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Greece Will Default

Anthony Randazzo
October 13, 2011, 12:04pm

The Germans and French got their European Financial Stability Facility expansion last week, though details surrounding how the EFSF will operate remain murky. But now the focus returns to Greece, and whether the Greek government can satisfy demands to avoid technical default. 

The reality is, though, that Greece is going to default. As our president likes to say, its just simple math. You can take that to the bank. (Just not a Greek bank.)

Let’s start with the fact that recent projections have the Greeks missing their deficit reduction target considerably:

Greece is likely to miss the deficit targets agreed as part of July's bailout package, which would cast further doubt on its ability to steer safely through its current financial crisis and will send new tremors through global financial markets.

As the country's cabinet agreed a controversial plan to begin laying off 30,000 state workers, its latest budget plan indicated a deficit of 8.5% of GDP this year, missing the 7.6% target agreed with the European Unionand the IMF. In 2012 the deficit is expected to fall to 6.8% of GDP – above the year's 6.5% target. A recession that has been worse than expected is behind much of the increase. According to Reuters, Greece expects its economy to contract by 5.5% this year and 2% next.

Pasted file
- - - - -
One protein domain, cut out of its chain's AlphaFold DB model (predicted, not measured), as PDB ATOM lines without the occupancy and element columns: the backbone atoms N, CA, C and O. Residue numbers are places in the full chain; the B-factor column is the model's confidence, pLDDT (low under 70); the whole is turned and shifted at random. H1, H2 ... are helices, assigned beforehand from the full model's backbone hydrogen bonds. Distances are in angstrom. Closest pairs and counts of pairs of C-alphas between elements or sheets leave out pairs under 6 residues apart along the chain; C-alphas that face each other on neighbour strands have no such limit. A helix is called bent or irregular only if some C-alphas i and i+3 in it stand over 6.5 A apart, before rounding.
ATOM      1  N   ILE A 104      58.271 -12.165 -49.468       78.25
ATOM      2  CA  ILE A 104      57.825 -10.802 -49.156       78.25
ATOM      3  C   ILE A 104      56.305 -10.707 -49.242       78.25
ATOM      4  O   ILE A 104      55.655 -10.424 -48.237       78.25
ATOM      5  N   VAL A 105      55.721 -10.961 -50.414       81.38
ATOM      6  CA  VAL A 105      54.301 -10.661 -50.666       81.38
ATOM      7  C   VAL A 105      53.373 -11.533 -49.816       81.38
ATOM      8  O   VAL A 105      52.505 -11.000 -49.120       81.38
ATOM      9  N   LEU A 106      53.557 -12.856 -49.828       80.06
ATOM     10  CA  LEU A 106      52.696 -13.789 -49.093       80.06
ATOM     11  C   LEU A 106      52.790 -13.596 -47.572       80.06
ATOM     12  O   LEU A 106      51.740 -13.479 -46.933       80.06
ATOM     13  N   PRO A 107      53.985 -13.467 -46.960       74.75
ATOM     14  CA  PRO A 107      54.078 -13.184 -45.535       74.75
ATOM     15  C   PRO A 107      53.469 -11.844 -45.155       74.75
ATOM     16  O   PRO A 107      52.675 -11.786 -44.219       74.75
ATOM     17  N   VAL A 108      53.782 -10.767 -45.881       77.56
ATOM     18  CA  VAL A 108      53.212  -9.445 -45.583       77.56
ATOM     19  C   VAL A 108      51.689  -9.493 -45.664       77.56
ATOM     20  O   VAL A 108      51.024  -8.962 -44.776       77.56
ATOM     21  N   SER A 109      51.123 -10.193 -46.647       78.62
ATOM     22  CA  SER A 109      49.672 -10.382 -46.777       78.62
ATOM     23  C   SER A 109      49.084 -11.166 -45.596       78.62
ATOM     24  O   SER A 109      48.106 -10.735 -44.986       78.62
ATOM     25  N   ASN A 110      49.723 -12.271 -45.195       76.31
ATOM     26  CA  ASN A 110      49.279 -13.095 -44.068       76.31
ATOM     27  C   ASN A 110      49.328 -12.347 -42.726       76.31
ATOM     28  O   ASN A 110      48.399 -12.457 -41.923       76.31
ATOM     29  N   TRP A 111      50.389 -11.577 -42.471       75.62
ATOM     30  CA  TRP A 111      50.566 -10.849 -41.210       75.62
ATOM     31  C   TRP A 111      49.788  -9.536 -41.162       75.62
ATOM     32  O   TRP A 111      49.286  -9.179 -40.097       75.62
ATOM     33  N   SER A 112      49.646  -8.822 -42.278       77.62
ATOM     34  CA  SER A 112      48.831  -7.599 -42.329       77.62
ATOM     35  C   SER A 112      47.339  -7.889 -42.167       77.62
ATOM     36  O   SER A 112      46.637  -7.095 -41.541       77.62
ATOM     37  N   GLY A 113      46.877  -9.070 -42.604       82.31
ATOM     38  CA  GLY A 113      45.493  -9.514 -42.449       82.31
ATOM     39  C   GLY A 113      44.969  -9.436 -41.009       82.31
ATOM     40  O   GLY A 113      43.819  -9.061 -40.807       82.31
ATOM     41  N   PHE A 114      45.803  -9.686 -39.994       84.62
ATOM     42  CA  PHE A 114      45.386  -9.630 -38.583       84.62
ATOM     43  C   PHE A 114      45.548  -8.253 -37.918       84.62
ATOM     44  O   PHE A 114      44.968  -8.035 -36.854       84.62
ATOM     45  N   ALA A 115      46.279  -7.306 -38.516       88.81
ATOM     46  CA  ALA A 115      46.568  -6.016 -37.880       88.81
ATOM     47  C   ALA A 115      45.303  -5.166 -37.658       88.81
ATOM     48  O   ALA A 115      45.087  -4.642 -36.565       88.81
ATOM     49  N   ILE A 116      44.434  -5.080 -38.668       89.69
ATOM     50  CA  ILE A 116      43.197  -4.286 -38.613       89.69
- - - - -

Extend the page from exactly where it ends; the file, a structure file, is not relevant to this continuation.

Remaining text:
But it gets worse. Suppose for a moment that the Greek government reached deeper with cuts, were able to avoid a long-term tax collector strike, and somehow make their deficit target this year. The reality is that their stack of bills are just too high to imagine getting away without getting creditors to take some kind of haircut.

Greek debt-to-GDP is currently close to 175%. To put this in context, Greek debt-to-GDP should be closer to 60% or 70%. 

The credit default swaps market is pricing the probability of a Greek default at 99.9%—a stunningly sharp bet, and potentially damning for Portugal at 62%, Ireland at 51%, Italy at 33%, and Spain at 28%. 

Reports today are that discussions are underway for an orderly default, with creditors taking a 40% haircut (more than the 21% that had been floating around in the past months). Whether or not a deal gets done in this framework, the bottom line is that Greece can not afford the interest payments on their massive debt long time. They’ve been going to the wrong way on deficits—just consider that their fiscal deficit was 2.5 billion euros higher in the first two quarters of 2011 than the same period last year—and the political will to cut everything isn’t there. And even cutting everything would probably miss a debt payment eventually.

Kyle Bass has made/is going to make a lot of money.


Anthony Randazzo is Director of Economic Research


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